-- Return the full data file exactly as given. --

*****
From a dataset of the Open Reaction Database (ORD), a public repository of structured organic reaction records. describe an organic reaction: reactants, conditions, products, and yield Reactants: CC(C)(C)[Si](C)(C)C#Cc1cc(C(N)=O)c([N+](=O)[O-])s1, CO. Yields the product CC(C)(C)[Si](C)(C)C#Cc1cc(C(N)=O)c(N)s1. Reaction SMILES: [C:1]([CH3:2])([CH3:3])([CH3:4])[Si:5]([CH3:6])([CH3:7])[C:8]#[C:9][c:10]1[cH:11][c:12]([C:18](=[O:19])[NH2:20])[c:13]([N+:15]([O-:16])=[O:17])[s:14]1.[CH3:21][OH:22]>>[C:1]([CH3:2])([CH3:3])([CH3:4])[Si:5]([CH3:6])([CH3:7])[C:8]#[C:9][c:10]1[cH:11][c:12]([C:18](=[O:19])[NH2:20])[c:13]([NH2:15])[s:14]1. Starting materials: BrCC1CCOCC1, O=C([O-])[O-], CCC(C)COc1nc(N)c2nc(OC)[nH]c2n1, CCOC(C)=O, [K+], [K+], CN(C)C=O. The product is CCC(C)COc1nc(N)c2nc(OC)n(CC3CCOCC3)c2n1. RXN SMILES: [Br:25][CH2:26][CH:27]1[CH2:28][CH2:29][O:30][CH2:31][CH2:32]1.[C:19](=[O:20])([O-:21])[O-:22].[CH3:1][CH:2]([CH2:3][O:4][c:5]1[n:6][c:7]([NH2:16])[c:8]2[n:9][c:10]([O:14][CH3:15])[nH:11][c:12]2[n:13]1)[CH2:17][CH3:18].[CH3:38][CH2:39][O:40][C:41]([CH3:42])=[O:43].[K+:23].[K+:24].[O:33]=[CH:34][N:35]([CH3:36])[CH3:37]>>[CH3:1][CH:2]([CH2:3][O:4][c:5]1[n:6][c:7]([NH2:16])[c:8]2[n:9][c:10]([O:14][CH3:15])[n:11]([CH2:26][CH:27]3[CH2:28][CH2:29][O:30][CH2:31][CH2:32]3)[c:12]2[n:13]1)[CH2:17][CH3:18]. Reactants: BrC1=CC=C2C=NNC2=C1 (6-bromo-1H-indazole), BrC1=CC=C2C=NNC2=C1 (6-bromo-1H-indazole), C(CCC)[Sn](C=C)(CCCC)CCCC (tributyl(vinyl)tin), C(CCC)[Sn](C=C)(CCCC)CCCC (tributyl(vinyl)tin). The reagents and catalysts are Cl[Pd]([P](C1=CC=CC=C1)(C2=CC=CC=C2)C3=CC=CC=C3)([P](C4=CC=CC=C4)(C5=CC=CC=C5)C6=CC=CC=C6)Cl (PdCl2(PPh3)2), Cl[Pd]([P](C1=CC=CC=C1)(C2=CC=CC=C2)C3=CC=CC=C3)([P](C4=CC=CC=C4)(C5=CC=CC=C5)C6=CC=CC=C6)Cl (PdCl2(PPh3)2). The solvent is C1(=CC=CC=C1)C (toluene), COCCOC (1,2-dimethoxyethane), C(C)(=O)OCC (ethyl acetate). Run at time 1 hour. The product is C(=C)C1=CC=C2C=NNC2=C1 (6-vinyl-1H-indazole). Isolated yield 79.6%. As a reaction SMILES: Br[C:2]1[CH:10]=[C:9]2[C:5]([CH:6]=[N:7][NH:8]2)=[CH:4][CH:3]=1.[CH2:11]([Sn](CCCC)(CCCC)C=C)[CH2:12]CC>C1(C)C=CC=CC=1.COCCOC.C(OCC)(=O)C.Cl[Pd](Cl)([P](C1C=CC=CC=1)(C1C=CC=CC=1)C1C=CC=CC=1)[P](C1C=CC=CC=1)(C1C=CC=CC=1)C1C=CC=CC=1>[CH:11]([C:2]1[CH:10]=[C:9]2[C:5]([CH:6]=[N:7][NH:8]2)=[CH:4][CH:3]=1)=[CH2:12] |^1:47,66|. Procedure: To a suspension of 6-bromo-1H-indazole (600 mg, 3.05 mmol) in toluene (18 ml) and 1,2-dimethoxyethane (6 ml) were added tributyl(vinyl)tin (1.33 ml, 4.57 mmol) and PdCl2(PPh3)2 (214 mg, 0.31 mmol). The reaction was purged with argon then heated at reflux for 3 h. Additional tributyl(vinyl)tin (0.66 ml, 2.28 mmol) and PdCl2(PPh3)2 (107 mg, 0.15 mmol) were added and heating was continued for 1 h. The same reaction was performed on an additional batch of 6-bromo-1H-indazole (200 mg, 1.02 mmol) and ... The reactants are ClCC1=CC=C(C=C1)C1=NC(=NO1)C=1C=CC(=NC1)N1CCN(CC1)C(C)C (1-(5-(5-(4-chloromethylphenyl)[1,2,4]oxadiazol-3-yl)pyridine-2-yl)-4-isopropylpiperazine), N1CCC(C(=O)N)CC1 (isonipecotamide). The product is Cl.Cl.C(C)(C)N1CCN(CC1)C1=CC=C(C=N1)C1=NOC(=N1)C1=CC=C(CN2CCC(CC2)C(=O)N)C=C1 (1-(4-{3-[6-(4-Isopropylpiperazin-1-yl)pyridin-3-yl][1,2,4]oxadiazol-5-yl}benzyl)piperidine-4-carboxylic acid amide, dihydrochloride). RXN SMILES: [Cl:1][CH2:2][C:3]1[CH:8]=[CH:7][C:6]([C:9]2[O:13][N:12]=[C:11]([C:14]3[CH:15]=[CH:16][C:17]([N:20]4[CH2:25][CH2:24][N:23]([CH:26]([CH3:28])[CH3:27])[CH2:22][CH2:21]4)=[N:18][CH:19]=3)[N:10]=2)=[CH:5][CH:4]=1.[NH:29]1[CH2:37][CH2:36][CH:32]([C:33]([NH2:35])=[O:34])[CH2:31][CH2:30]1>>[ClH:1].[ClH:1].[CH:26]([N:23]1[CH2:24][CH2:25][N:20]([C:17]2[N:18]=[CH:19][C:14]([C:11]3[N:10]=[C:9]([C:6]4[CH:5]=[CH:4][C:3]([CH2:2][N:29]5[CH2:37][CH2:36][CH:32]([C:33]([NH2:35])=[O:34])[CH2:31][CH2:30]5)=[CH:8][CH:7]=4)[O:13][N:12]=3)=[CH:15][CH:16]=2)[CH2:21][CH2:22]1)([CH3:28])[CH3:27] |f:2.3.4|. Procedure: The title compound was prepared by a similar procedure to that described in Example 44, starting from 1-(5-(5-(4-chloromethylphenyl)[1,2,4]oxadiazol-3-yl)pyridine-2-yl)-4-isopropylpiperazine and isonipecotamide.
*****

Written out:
From a dataset of the Open Reaction Database (ORD), a public repository of structured organic reaction records. describe an organic reaction: reactants, conditions, products, and yield Reactants: CC(C)(C)[Si](C)(C)C#Cc1cc(C(N)=O)c([N+](=O)[O-])s1, CO. Yields the product CC(C)(C)[Si](C)(C)C#Cc1cc(C(N)=O)c(N)s1. Reaction SMILES: [C:1]([CH3:2])([CH3:3])([CH3:4])[Si:5]([CH3:6])([CH3:7])[C:8]#[C:9][c:10]1[cH:11][c:12]([C:18](=[O:19])[NH2:20])[c:13]([N+:15]([O-:16])=[O:17])[s:14]1.[CH3:21][OH:22]>>[C:1]([CH3:2])([CH3:3])([CH3:4])[Si:5]([CH3:6])([CH3:7])[C:8]#[C:9][c:10]1[cH:11][c:12]([C:18](=[O:19])[NH2:20])[c:13]([NH2:15])[s:14]1. Starting materials: BrCC1CCOCC1, O=C([O-])[O-], CCC(C)COc1nc(N)c2nc(OC)[nH]c2n1, CCOC(C)=O, [K+], [K+], CN(C)C=O. The product is CCC(C)COc1nc(N)c2nc(OC)n(CC3CCOCC3)c2n1. RXN SMILES: [Br:25][CH2:26][CH:27]1[CH2:28][CH2:29][O:30][CH2:31][CH2:32]1.[C:19](=[O:20])([O-:21])[O-:22].[CH3:1][CH:2]([CH2:3][O:4][c:5]1[n:6][c:7]([NH2:16])[c:8]2[n:9][c:10]([O:14][CH3:15])[nH:11][c:12]2[n:13]1)[CH2:17][CH3:18].[CH3:38][CH2:39][O:40][C:41]([CH3:42])=[O:43].[K+:23].[K+:24].[O:33]=[CH:34][N:35]([CH3:36])[CH3:37]>>[CH3:1][CH:2]([CH2:3][O:4][c:5]1[n:6][c:7]([NH2:16])[c:8]2[n:9][c:10]([O:14][CH3:15])[n:11]([CH2:26][CH:27]3[CH2:28][CH2:29][O:30][CH2:31][CH2:32]3)[c:12]2[n:13]1)[CH2:17][CH3:18]. Reactants: BrC1=CC=C2C=NNC2=C1 (6-bromo-1H-indazole), BrC1=CC=C2C=NNC2=C1 (6-bromo-1H-indazole), C(CCC)[Sn](C=C)(CCCC)CCCC (tributyl(vinyl)tin), C(CCC)[Sn](C=C)(CCCC)CCCC (tributyl(vinyl)tin). The reagents and catalysts are Cl[Pd]([P](C1=CC=CC=C1)(C2=CC=CC=C2)C3=CC=CC=C3)([P](C4=CC=CC=C4)(C5=CC=CC=C5)C6=CC=CC=C6)Cl (PdCl2(PPh3)2), Cl[Pd]([P](C1=CC=CC=C1)(C2=CC=CC=C2)C3=CC=CC=C3)([P](C4=CC=CC=C4)(C5=CC=CC=C5)C6=CC=CC=C6)Cl (PdCl2(PPh3)2). The solvent is C1(=CC=CC=C1)C (toluene), COCCOC (1,2-dimethoxyethane), C(C)(=O)OCC (ethyl acetate). Run at time 1 hour. The product is C(=C)C1=CC=C2C=NNC2=C1 (6-vinyl-1H-indazole). Isolated yield 79.6%. As a reaction SMILES: Br[C:2]1[CH:10]=[C:9]2[C:5]([CH:6]=[N:7][NH:8]2)=[CH:4][CH:3]=1.[CH2:11]([Sn](CCCC)(CCCC)C=C)[CH2:12]CC>C1(C)C=CC=CC=1.COCCOC.C(OCC)(=O)C.Cl[Pd](Cl)([P](C1C=CC=CC=1)(C1C=CC=CC=1)C1C=CC=CC=1)[P](C1C=CC=CC=1)(C1C=CC=CC=1)C1C=CC=CC=1>[CH:11]([C:2]1[CH:10]=[C:9]2[C:5]([CH:6]=[N:7][NH:8]2)=[CH:4][CH:3]=1)=[CH2:12] |^1:47,66|. Procedure: To a suspension of 6-bromo-1H-indazole (600 mg, 3.05 mmol) in toluene (18 ml) and 1,2-dimethoxyethane (6 ml) were added tributyl(vinyl)tin (1.33 ml, 4.57 mmol) and PdCl2(PPh3)2 (214 mg, 0.31 mmol). The reaction was purged with argon then heated at reflux for 3 h. Additional tributyl(vinyl)tin (0.66 ml, 2.28 mmol) and PdCl2(PPh3)2 (107 mg, 0.15 mmol) were added and heating was continued for 1 h. The same reaction was performed on an additional batch of 6-bromo-1H-indazole (200 mg, 1.02 mmol) and ... The reactants are ClCC1=CC=C(C=C1)C1=NC(=NO1)C=1C=CC(=NC1)N1CCN(CC1)C(C)C (1-(5-(5-(4-chloromethylphenyl)[1,2,4]oxadiazol-3-yl)pyridine-2-yl)-4-isopropylpiperazine), N1CCC(C(=O)N)CC1 (isonipecotamide). The product is Cl.Cl.C(C)(C)N1CCN(CC1)C1=CC=C(C=N1)C1=NOC(=N1)C1=CC=C(CN2CCC(CC2)C(=O)N)C=C1 (1-(4-{3-[6-(4-Isopropylpiperazin-1-yl)pyridin-3-yl][1,2,4]oxadiazol-5-yl}benzyl)piperidine-4-carboxylic acid amide, dihydrochloride). RXN SMILES: [Cl:1][CH2:2][C:3]1[CH:8]=[CH:7][C:6]([C:9]2[O:13][N:12]=[C:11]([C:14]3[CH:15]=[CH:16][C:17]([N:20]4[CH2:25][CH2:24][N:23]([CH:26]([CH3:28])[CH3:27])[CH2:22][CH2:21]4)=[N:18][CH:19]=3)[N:10]=2)=[CH:5][CH:4]=1.[NH:29]1[CH2:37][CH2:36][CH:32]([C:33]([NH2:35])=[O:34])[CH2:31][CH2:30]1>>[ClH:1].[ClH:1].[CH:26]([N:23]1[CH2:24][CH2:25][N:20]([C:17]2[N:18]=[CH:19][C:14]([C:11]3[N:10]=[C:9]([C:6]4[CH:5]=[CH:4][C:3]([CH2:2][N:29]5[CH2:37][CH2:36][CH:32]([C:33]([NH2:35])=[O:34])[CH2:31][CH2:30]5)=[CH:8][CH:7]=4)[O:13][N:12]=3)=[CH:15][CH:16]=2)[CH2:21][CH2:22]1)([CH3:28])[CH3:27] |f:2.3.4|. Procedure: The title compound was prepared by a similar procedure to that described in Example 44, starting from 1-(5-(5-(4-chloromethylphenyl)[1,2,4]oxadiazol-3-yl)pyridine-2-yl)-4-isopropylpiperazine and isonipecotamide.